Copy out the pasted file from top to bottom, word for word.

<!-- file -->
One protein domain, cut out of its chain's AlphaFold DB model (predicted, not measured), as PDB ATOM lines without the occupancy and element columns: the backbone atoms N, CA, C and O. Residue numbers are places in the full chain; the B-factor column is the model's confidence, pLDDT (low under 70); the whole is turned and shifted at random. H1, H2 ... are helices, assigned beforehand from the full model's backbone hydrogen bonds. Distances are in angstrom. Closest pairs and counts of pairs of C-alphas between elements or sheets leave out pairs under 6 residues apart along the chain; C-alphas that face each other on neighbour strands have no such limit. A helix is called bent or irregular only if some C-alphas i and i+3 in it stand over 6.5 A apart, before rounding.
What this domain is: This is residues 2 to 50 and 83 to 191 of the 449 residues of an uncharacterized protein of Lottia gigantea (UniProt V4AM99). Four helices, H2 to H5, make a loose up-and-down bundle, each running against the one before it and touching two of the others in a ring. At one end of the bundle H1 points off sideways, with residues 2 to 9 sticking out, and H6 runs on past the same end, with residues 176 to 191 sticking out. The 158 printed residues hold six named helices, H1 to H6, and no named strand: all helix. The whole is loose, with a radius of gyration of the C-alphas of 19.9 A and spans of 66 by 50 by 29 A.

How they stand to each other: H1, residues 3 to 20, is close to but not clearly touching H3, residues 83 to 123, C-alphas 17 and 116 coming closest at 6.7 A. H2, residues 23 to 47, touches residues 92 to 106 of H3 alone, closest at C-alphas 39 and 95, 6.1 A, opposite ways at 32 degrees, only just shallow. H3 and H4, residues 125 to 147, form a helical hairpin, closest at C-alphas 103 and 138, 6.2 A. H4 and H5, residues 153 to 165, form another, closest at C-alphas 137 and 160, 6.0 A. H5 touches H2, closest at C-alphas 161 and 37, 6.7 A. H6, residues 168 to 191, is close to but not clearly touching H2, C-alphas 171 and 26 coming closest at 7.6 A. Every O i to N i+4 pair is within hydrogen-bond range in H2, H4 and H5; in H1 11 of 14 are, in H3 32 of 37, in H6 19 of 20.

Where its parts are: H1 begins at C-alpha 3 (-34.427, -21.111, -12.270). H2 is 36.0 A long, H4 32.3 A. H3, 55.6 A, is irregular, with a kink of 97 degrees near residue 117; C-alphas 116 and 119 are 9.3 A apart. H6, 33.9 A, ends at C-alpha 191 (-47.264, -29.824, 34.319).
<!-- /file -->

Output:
One protein domain, cut out of its chain's AlphaFold DB model (predicted, not measured), as PDB ATOM lines without the occupancy and element columns: the backbone atoms N, CA, C and O. Residue numbers are places in the full chain; the B-factor column is the model's confidence, pLDDT (low under 70); the whole is turned and shifted at random. H1, H2 ... are helices, assigned beforehand from the full model's backbone hydrogen bonds. Distances are in angstrom. Closest pairs and counts of pairs of C-alphas between elements or sheets leave out pairs under 6 residues apart along the chain; C-alphas that face each other on neighbour strands have no such limit. A helix is called bent or irregular only if some C-alphas i and i+3 in it stand over 6.5 A apart, before rounding.
What this domain is: This is residues 2 to 50 and 83 to 191 of the 449 residues of an uncharacterized protein of Lottia gigantea (UniProt V4AM99). Four helices, H2 to H5, make a loose up-and-down bundle, each running against the one before it and touching two of the others in a ring. At one end of the bundle H1 points off sideways, with residues 2 to 9 sticking out, and H6 runs on past the same end, with residues 176 to 191 sticking out. The 158 printed residues hold six named helices, H1 to H6, and no named strand: all helix. The whole is loose, with a radius of gyration of the C-alphas of 19.9 A and spans of 66 by 50 by 29 A.

How they stand to each other: H1, residues 3 to 20, is close to but not clearly touching H3, residues 83 to 123, C-alphas 17 and 116 coming closest at 6.7 A. H2, residues 23 to 47, touches residues 92 to 106 of H3 alone, closest at C-alphas 39 and 95, 6.1 A, opposite ways at 32 degrees, only just shallow. H3 and H4, residues 125 to 147, form a helical hairpin, closest at C-alphas 103 and 138, 6.2 A. H4 and H5, residues 153 to 165, form another, closest at C-alphas 137 and 160, 6.0 A. H5 touches H2, closest at C-alphas 161 and 37, 6.7 A. H6, residues 168 to 191, is close to but not clearly touching H2, C-alphas 171 and 26 coming closest at 7.6 A. Every O i to N i+4 pair is within hydrogen-bond range in H2, H4 and H5; in H1 11 of 14 are, in H3 32 of 37, in H6 19 of 20.

Where its parts are: H1 begins at C-alpha 3 (-34.427, -21.111, -12.270). H2 is 36.0 A long, H4 32.3 A. H3, 55.6 A, is irregular, with a kink of 97 degrees near residue 117; C-alphas 116 and 119 are 9.3 A apart. H6, 33.9 A, ends at C-alpha 191 (-47.264, -29.824, 34.319).